Articles | Volume 7, issue 6
The Cryosphere, 7, 1819–1838, 2013
The Cryosphere, 7, 1819–1838, 2013

Research article 03 Dec 2013

Research article | 03 Dec 2013

Decay of a long-term monitored glacier: Careser Glacier (Ortles-Cevedale, European Alps)

L. Carturan1, C. Baroni2, M. Becker3, A. Bellin4, O. Cainelli4, A. Carton5, C. Casarotto6, G. Dalla Fontana1, A. Godio7, T. Martinelli4, M. C. Salvatore2, and R. Seppi8 L. Carturan et al.
  • 1Department of Land, Environment, Agriculture and Forestry, University of Padova, Agripolis, Viale dell'Università 16, 35020 Legnaro, Padua, Italy
  • 2Department of Earth Sciences, University of Pisa, Via S. Maria 53, 56126 Pisa, Italy
  • 3Department of Geological Sciences, California State University, 1250 Bellflower Boulevard, Long Beach, CA 90840, USA
  • 4Department of Civil, Environmental and Mechanical Engineering (DICAM), University of Trento, Via Mesiano 77, 38123 Trento, Italy
  • 5Department of Geosciences, University of Padova, Via G. Gradenigo 6, 35131 Padua, Italy
  • 6Museo delle Scienze, Via Calepina 14, 38122 Trento, Italy
  • 7Department of Environment, Land and Infrastructure Engineering, Politecnico di Torino, Corso Duca degli Abruzzi 24, 10129 Turin, Italy
  • 8Department of Earth and Environmental Sciences, University of Pavia, Via Ferrata 1, 27100 Pavia, Italy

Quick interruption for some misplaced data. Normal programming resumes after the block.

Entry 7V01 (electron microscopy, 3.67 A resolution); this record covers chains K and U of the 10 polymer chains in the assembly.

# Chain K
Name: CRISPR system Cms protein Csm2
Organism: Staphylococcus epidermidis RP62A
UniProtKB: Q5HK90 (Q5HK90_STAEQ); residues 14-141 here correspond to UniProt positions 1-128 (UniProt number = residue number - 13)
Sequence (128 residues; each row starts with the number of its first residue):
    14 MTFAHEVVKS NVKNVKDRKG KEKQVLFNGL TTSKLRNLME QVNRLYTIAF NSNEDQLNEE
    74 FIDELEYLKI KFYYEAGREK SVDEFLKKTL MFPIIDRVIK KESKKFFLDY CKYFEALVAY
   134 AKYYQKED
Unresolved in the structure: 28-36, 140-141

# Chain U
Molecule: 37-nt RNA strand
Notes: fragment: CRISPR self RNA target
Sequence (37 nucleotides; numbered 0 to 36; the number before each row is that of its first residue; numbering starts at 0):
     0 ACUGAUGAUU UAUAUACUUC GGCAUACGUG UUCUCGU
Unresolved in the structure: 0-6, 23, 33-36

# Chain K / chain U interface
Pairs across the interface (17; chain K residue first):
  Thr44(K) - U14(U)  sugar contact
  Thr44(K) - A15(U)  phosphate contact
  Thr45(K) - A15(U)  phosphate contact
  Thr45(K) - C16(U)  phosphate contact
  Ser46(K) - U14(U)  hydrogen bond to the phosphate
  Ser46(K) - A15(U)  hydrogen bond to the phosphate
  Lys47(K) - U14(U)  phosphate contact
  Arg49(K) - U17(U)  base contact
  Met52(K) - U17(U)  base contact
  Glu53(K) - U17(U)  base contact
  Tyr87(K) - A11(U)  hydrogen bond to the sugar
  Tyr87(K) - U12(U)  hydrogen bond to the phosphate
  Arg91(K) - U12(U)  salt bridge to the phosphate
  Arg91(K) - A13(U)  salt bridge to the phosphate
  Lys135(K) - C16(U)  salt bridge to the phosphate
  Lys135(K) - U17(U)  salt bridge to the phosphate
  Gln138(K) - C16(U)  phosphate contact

Abstract. The continuation of valuable, long-term glacier observation series is threatened by the accelerated mass loss which currently affects a large portion of so-called "benchmark" glaciers. In this work we present the evolution of the Careser Glacier, from the beginning of systematic observation at the end of the 19th century to its current condition in 2012. In addition to having one of the longest and richest observation records among the Italian glaciers, Careser is unique in the Italian Alps for its 46 yr mass balance series that started in 1967. In the present study, variations in the length, area and volume of the glacier since 1897 are examined, updating and validating the series of direct mass balance observations and adding to the mass balance record into the past using the geodetic method. The glacier is currently strongly out of balance and in rapid decay; its average mass loss rate over the last 3 decades was 1.5 m water equivalent per year, increasing to 2.0 m water equivalent per year in the last decade. Although these rates are not representative at a regional scale, year-to-year variations in mass balance show an unexpected increase in correlation with other glaciers in the Alps, during the last 3 decades. If mass loss continues at this pace, the glacier will disappear within a few decades, putting an end to this unique observation series.